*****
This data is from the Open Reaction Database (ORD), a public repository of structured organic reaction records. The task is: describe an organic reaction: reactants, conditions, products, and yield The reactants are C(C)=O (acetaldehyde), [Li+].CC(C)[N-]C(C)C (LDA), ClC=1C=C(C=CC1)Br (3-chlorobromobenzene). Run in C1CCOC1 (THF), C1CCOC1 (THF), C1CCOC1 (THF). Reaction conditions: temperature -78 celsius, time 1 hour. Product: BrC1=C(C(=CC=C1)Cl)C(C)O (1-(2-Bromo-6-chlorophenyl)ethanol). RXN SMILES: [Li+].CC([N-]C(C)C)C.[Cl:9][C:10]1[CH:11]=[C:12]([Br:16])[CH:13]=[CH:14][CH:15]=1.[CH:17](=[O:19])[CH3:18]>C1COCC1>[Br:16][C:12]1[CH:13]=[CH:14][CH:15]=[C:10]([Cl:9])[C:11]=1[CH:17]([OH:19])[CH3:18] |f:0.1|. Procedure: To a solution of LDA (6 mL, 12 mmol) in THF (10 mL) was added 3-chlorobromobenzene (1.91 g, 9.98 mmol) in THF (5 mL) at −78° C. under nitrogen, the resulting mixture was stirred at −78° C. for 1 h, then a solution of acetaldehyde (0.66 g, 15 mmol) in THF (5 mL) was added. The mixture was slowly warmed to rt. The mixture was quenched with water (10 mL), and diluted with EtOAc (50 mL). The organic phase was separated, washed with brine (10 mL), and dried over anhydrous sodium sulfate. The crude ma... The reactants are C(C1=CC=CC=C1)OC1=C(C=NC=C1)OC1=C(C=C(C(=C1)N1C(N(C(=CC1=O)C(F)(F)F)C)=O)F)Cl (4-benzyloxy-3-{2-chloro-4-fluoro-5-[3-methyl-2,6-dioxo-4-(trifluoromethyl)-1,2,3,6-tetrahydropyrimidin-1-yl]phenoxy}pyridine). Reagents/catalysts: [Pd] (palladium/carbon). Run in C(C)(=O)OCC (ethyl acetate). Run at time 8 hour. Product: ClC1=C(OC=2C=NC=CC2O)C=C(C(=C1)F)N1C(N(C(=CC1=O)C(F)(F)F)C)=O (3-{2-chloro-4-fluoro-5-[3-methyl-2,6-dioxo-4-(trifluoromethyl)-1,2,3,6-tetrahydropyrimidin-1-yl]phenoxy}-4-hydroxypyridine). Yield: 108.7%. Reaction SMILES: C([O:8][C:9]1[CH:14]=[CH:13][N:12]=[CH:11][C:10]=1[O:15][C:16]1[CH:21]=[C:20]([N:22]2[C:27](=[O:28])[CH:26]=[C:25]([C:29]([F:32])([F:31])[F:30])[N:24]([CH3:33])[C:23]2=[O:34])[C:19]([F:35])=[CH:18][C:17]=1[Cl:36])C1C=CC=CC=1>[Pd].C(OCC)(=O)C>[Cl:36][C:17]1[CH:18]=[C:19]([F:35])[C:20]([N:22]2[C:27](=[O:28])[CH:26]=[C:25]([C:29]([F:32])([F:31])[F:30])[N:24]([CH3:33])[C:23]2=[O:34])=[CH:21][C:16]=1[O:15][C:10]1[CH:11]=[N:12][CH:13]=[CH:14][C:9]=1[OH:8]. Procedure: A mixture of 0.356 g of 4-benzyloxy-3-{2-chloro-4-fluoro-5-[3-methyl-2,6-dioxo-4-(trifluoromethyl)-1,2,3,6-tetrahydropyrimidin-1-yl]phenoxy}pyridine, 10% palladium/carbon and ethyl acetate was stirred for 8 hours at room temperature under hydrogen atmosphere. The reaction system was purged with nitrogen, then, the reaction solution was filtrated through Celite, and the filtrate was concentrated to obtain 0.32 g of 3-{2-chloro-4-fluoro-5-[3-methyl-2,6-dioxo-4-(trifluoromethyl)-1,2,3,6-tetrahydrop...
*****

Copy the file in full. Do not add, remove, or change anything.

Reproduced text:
This data is from the Open Reaction Database (ORD), a public repository of structured organic reaction records. The task is: describe an organic reaction: reactants, conditions, products, and yield The reactants are C(C)=O (acetaldehyde), [Li+].CC(C)[N-]C(C)C (LDA), ClC=1C=C(C=CC1)Br (3-chlorobromobenzene). Run in C1CCOC1 (THF), C1CCOC1 (THF), C1CCOC1 (THF). Reaction conditions: temperature -78 celsius, time 1 hour. Product: BrC1=C(C(=CC=C1)Cl)C(C)O (1-(2-Bromo-6-chlorophenyl)ethanol). RXN SMILES: [Li+].CC([N-]C(C)C)C.[Cl:9][C:10]1[CH:11]=[C:12]([Br:16])[CH:13]=[CH:14][CH:15]=1.[CH:17](=[O:19])[CH3:18]>C1COCC1>[Br:16][C:12]1[CH:13]=[CH:14][CH:15]=[C:10]([Cl:9])[C:11]=1[CH:17]([OH:19])[CH3:18] |f:0.1|. Procedure: To a solution of LDA (6 mL, 12 mmol) in THF (10 mL) was added 3-chlorobromobenzene (1.91 g, 9.98 mmol) in THF (5 mL) at −78° C. under nitrogen, the resulting mixture was stirred at −78° C. for 1 h, then a solution of acetaldehyde (0.66 g, 15 mmol) in THF (5 mL) was added. The mixture was slowly warmed to rt. The mixture was quenched with water (10 mL), and diluted with EtOAc (50 mL). The organic phase was separated, washed with brine (10 mL), and dried over anhydrous sodium sulfate. The crude ma... The reactants are C(C1=CC=CC=C1)OC1=C(C=NC=C1)OC1=C(C=C(C(=C1)N1C(N(C(=CC1=O)C(F)(F)F)C)=O)F)Cl (4-benzyloxy-3-{2-chloro-4-fluoro-5-[3-methyl-2,6-dioxo-4-(trifluoromethyl)-1,2,3,6-tetrahydropyrimidin-1-yl]phenoxy}pyridine). Reagents/catalysts: [Pd] (palladium/carbon). Run in C(C)(=O)OCC (ethyl acetate). Run at time 8 hour. Product: ClC1=C(OC=2C=NC=CC2O)C=C(C(=C1)F)N1C(N(C(=CC1=O)C(F)(F)F)C)=O (3-{2-chloro-4-fluoro-5-[3-methyl-2,6-dioxo-4-(trifluoromethyl)-1,2,3,6-tetrahydropyrimidin-1-yl]phenoxy}-4-hydroxypyridine). Yield: 108.7%. Reaction SMILES: C([O:8][C:9]1[CH:14]=[CH:13][N:12]=[CH:11][C:10]=1[O:15][C:16]1[CH:21]=[C:20]([N:22]2[C:27](=[O:28])[CH:26]=[C:25]([C:29]([F:32])([F:31])[F:30])[N:24]([CH3:33])[C:23]2=[O:34])[C:19]([F:35])=[CH:18][C:17]=1[Cl:36])C1C=CC=CC=1>[Pd].C(OCC)(=O)C>[Cl:36][C:17]1[CH:18]=[C:19]([F:35])[C:20]([N:22]2[C:27](=[O:28])[CH:26]=[C:25]([C:29]([F:32])([F:31])[F:30])[N:24]([CH3:33])[C:23]2=[O:34])=[CH:21][C:16]=1[O:15][C:10]1[CH:11]=[N:12][CH:13]=[CH:14][C:9]=1[OH:8]. Procedure: A mixture of 0.356 g of 4-benzyloxy-3-{2-chloro-4-fluoro-5-[3-methyl-2,6-dioxo-4-(trifluoromethyl)-1,2,3,6-tetrahydropyrimidin-1-yl]phenoxy}pyridine, 10% palladium/carbon and ethyl acetate was stirred for 8 hours at room temperature under hydrogen atmosphere. The reaction system was purged with nitrogen, then, the reaction solution was filtrated through Celite, and the filtrate was concentrated to obtain 0.32 g of 3-{2-chloro-4-fluoro-5-[3-methyl-2,6-dioxo-4-(trifluoromethyl)-1,2,3,6-tetrahydrop...